“Jew will not replace us”: looking to Dante for the origin of anti-Semitic hate speech

Like 65,844,954 of my fellow Americans, I was sickened and horrified by the citronella torch-bearing white supremacists who marched in Charlottesville this weekend waving Nazi and Confederate flags and chanting — among other despicable hate speech — “Jew will not replace us.”

I had never heard the expression before. And so I turned to the internets where a calibrated Google search revealed that it seems not to have appeared in mainstream media before Saturday of last week.

By now most Americans — regardless of their political, ideological, and spiritual leanings — are aware that Jews have been historically targeted by European and American white supremacists. In the minds of certain racists, Jews have corrupted the purity of European and Anglo blood and intellectual thought over the centuries.

In 1938, after Mussolini and Italy’s fascist régime adopted Hitler’s race laws, the Italian government began to publish La difesa della razza (In defense of [our] race), a journal intended to bolster the standing of the Aryan race (to which the Italian supposedly belonged in Hitler’s Europe).

On the cover of each issue, the editors transcribed a quote from Dante’s Comedy, lines 80-81 from the fifth canto of the Paradiso, where Beatrice (Dante’s spiritual guide) encourages the peoples of Europe:

uomini siate, e non pecore matte,
sì che ‘l giudeo di voi tra voi non rida

be men, not maddened sheep, lest the Jew
there in your midst make mock of you

Not surprisingly, the lines were taken out of context. And it’s worth reading Beatrice’s entire exhortation, which she delivers as she guides the pilgrim Dante to spiritual redemption.

Be more grave, Christians, in your endeavors.
Do not resemble feathers in the wind, nor think
all waters have the power to wash you clean.

You have the Testaments, both New and Old,
and the shepherd of the Church to guide you.
Let these suffice for your salvation.

If wicked greed should call you elsewhere,
be men, not maddened sheep, lest the Jew
there in your midst make mock of you.

Be not like the lamb that leaves
its mother’s milk and, silly and wanton,
pretends to battle with itself in play.

Just as I [Dante] am writing, thus did Beatrice speak.

For Dante, the demise of European culture was owed to Christians’ abandonment of the Word of G-d. He saw the growing secular influence of the Holy Roman Empire — as opposed the Church — as the greatest threat to human salvation.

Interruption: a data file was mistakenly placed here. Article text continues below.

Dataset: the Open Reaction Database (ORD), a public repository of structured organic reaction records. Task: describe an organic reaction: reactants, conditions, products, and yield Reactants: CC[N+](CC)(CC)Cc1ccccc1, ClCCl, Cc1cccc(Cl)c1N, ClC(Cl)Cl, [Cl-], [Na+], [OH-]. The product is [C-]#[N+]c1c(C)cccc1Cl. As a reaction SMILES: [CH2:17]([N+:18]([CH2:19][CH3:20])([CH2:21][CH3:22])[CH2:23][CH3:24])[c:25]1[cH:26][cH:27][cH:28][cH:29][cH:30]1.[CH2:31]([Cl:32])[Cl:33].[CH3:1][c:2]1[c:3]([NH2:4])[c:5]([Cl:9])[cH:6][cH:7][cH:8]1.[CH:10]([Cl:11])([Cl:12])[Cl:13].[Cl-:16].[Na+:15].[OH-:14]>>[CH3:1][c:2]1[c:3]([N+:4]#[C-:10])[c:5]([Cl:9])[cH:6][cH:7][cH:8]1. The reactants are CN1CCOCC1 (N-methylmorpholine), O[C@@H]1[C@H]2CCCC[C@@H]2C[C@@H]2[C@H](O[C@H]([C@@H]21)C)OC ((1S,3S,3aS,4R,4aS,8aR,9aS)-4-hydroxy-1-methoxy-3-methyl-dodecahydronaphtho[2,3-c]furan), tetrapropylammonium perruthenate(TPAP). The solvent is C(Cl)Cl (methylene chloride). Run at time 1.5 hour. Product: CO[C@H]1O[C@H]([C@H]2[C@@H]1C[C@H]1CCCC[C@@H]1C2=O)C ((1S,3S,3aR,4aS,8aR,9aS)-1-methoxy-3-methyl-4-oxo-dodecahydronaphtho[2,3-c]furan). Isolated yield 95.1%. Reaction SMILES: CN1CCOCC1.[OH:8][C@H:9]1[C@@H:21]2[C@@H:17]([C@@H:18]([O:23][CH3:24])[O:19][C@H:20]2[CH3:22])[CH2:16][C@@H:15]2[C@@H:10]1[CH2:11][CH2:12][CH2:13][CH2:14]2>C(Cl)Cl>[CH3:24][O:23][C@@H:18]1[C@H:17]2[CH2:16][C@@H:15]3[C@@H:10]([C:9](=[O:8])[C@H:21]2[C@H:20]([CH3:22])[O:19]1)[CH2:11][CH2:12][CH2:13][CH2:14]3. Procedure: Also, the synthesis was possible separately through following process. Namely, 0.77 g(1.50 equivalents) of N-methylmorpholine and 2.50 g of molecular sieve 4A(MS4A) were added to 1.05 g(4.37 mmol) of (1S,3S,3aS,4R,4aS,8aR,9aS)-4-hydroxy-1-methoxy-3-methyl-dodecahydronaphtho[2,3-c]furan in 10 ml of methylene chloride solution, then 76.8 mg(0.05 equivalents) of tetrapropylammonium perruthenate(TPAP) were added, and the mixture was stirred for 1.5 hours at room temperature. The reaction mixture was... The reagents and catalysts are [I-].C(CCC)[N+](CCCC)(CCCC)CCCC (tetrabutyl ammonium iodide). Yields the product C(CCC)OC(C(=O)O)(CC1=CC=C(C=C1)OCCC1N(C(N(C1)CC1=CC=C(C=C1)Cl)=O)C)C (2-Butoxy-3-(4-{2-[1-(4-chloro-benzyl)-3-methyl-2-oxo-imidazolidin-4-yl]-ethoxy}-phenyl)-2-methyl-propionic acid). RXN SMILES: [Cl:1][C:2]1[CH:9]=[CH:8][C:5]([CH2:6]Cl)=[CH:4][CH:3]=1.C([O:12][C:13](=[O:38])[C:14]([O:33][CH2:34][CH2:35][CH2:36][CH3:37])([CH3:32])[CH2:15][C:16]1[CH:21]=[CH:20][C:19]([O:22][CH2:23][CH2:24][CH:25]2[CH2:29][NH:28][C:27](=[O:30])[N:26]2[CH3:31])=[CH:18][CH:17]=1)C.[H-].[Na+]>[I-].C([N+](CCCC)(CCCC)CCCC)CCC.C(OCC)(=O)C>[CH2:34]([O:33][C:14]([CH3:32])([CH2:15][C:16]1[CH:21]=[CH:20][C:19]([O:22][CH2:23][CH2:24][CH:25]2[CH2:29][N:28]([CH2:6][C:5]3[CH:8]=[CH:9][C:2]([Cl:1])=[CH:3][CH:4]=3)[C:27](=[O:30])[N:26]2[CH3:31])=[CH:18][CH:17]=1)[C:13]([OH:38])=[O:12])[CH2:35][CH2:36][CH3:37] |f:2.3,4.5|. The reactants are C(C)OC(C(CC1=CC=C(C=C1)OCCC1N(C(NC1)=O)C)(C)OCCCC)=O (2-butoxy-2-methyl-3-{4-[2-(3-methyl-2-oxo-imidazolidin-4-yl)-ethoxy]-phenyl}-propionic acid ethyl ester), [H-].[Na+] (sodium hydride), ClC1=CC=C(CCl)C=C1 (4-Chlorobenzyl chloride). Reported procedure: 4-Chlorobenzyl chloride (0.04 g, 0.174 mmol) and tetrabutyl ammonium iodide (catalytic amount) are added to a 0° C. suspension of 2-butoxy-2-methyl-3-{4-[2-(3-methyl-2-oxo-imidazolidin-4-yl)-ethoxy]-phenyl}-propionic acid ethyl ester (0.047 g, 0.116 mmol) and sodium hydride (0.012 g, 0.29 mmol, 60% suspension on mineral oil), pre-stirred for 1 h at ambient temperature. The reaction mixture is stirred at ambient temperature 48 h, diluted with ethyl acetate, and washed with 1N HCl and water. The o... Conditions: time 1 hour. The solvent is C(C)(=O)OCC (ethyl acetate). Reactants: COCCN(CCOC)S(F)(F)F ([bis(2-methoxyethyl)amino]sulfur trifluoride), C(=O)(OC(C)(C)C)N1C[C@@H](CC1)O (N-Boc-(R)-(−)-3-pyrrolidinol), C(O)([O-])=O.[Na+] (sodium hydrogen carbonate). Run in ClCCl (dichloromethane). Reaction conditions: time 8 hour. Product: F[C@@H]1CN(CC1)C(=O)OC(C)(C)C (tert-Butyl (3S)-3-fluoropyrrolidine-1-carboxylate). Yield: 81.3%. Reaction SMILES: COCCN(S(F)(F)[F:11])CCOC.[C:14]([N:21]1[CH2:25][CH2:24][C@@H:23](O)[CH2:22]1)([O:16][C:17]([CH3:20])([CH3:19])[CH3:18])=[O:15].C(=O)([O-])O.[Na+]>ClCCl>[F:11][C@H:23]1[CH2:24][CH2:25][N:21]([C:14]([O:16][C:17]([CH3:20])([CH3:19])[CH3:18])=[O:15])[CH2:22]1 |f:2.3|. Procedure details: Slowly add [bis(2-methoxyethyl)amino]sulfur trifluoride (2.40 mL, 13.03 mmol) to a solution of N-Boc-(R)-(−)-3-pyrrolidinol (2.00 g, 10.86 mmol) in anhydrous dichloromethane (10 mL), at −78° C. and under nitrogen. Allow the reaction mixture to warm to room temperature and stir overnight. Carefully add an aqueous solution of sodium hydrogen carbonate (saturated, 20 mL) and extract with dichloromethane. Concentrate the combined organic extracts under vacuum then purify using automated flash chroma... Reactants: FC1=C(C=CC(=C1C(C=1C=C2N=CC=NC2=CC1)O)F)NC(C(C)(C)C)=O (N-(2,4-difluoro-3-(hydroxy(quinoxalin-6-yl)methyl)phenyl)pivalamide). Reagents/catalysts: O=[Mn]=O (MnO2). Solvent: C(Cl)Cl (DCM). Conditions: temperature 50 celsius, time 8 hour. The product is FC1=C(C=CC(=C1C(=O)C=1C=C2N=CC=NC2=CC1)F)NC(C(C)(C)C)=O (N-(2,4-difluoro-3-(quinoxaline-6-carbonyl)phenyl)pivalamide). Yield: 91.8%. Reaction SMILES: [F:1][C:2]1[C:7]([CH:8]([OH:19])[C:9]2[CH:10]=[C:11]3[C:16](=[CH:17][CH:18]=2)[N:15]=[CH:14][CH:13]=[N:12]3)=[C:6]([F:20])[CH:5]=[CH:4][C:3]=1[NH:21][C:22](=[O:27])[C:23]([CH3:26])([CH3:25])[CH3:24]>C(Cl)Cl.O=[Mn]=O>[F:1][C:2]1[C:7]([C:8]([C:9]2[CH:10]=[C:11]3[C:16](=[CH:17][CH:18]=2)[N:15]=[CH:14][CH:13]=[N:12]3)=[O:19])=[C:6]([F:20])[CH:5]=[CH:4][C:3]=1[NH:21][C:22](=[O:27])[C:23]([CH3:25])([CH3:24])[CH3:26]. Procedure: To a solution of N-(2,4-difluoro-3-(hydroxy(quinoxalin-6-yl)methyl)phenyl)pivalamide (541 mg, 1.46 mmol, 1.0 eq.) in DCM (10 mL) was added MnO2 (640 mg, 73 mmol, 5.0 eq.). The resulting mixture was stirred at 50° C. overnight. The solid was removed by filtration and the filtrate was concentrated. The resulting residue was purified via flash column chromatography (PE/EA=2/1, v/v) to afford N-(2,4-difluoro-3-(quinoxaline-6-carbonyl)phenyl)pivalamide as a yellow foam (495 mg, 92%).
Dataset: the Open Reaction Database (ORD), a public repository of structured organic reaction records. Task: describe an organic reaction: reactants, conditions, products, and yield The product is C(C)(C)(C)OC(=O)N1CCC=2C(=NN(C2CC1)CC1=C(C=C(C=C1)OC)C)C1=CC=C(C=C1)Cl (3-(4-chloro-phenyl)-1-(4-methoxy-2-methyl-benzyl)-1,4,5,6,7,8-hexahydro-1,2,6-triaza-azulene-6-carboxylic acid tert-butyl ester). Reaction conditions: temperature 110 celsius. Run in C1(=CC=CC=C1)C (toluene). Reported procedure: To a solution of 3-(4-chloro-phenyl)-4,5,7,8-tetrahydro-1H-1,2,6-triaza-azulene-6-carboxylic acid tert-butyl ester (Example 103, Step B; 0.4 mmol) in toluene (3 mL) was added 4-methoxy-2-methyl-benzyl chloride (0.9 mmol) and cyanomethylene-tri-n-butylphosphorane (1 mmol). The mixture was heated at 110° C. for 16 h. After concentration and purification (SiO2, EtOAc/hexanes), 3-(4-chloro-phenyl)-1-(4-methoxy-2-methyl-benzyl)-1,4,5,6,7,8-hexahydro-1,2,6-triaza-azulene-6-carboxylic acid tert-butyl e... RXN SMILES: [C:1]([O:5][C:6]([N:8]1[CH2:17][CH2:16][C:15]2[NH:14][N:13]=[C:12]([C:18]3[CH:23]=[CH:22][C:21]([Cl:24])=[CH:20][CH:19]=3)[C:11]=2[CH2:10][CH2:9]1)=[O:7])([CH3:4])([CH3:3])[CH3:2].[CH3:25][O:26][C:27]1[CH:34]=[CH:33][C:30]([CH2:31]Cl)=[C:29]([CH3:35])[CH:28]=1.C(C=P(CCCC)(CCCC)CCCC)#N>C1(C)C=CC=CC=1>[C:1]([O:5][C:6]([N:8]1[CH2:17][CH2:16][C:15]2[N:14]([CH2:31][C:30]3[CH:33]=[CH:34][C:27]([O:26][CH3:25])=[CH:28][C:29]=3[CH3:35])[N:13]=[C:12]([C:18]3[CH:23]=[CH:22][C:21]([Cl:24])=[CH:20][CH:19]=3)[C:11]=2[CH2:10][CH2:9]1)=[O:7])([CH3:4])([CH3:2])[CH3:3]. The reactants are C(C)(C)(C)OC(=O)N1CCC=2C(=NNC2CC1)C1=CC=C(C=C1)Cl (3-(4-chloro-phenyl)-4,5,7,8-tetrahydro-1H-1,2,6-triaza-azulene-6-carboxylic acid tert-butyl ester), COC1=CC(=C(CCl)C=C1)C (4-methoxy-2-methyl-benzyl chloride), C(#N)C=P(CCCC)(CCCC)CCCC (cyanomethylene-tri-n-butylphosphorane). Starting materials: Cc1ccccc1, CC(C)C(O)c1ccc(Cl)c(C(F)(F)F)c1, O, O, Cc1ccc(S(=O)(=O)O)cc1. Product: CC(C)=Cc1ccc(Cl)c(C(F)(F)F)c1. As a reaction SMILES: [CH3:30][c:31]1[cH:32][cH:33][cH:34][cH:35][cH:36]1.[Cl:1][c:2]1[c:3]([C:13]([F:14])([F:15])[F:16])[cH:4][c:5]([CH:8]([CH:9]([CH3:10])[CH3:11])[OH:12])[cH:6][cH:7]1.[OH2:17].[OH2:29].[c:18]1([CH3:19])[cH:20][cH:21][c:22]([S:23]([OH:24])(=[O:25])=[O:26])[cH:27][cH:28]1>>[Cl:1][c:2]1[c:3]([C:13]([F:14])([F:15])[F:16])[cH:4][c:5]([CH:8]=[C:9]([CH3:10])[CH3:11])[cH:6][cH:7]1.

When read in context, Dante’s reference to the Jews should be interpreted as don’t allow the spiritually anchored among you to deride you for your spiritual ambivalence.

Unfortunately (for them), the editors of La difesa della razza weren’t the greatest Dante scholars. Had they read the text they were quoting more carefully, they would have realized that, in fact, Dante was encouraging his readers to turn to G-d for guidance in times of moral and ethical crises. Don’t mindlessly follow G-dless ideology. Don’t be small-brained sheep who lack the moral guide that G-d gave us with his Word — his Testaments, New and Old. Let Christ be your shepherd, he tells his Christian readers.

Whether or not you voted for Donald Trump, whether or not you call yourself a Christian or a Jew, it’s time for all Americans to condemn the Nazi and Confederate symbols and hate speech employed by the white supremacists in Charlottesville over the weekend.

There are too many among us — Christians and Jews — who have tolerated the rise of white nationalism in this country with the excuse that it was a necessary evil in achieving Donald Trump’s victory. No matter where you stand on the issue, white nationalism played a significant role in his election — there’s no denying that, folks.

Someday, when my semi-Semitic children are old enough to read the newspaper and their white mother and their Jewish father have to explain to them that there are people in our country who want to expel Jews from their communities, I will point to the Word:

“When you reap the harvest of your land, you shall not reap to the very edges of your field, or gather the gleanings of your harvest. You shall not strip your vineyard bare, or gather the fallen grapes of your vineyard; you shall leave them for the poor and the alien… you shall love your neighbor as yourself” (Leviticus 19).

I never thought in a million years that my children would have to experience anti-Semitism (as I did growing up). But it’s come to this. And this can and will not stand in the Parzen family.

Image via Alessandro Robecchi’s blog. Translation via the Princeton Dante Project.

One thought on ““Jew will not replace us”: looking to Dante for the origin of anti-Semitic hate speech

  1. The part that sickens me the most is that so many have sold their souls for a Supreme Court justice and or lower taxes. The Founding Fathers, although far from perfect, are surely turning over in their graves.

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